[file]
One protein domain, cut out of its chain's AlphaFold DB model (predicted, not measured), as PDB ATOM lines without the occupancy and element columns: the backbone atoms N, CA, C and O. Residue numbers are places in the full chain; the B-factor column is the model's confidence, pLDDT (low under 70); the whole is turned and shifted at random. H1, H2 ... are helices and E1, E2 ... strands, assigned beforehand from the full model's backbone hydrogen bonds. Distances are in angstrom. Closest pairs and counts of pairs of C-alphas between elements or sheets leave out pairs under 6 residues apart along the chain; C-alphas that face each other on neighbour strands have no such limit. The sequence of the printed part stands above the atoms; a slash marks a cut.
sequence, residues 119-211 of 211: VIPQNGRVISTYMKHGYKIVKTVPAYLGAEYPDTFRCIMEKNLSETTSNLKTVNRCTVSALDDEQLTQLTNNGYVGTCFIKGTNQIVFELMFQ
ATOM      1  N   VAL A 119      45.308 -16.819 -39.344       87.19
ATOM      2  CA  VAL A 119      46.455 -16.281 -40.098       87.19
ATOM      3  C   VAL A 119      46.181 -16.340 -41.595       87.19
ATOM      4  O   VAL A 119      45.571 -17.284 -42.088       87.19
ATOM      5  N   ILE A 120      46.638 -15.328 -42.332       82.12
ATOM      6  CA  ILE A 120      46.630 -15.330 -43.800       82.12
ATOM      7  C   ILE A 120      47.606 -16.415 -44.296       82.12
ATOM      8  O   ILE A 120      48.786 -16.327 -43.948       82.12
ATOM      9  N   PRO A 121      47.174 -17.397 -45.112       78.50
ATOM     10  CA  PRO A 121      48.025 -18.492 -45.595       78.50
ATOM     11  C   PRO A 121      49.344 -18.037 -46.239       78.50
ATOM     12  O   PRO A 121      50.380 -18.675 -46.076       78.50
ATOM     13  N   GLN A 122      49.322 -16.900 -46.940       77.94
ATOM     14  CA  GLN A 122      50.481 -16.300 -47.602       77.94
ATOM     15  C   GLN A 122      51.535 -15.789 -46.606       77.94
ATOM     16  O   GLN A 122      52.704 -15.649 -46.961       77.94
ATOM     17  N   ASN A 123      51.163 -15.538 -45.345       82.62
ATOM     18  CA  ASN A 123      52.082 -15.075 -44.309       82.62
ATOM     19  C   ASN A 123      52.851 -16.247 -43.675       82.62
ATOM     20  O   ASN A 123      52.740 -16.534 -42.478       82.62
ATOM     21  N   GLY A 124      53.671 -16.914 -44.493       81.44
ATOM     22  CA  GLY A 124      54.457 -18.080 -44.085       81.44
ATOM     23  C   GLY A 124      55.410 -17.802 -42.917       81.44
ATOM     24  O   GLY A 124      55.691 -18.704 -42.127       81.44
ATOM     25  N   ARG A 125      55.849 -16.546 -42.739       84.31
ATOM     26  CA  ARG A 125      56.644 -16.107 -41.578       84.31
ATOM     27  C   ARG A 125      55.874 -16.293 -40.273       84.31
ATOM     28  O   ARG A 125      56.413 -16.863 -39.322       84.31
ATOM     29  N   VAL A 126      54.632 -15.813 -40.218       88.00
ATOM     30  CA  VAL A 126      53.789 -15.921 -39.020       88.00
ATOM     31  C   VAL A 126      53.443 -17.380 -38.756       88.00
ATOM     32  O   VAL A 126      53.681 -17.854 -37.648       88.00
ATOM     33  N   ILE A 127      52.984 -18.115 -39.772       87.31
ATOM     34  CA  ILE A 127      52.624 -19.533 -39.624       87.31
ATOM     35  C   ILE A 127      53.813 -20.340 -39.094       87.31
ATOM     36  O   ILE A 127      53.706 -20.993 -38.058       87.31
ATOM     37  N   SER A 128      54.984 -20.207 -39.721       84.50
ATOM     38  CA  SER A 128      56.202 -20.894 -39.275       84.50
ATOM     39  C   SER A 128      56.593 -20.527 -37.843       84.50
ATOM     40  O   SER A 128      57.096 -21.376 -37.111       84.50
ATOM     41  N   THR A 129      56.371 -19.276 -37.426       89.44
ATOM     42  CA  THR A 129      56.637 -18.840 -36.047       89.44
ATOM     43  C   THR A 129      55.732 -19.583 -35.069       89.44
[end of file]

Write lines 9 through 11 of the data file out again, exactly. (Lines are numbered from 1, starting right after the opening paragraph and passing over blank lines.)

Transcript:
ATOM      8  O   ILE A 120      48.786 -16.327 -43.948       82.12
ATOM      9  N   PRO A 121      47.174 -17.397 -45.112       78.50
ATOM     10  CA  PRO A 121      48.025 -18.492 -45.595       78.50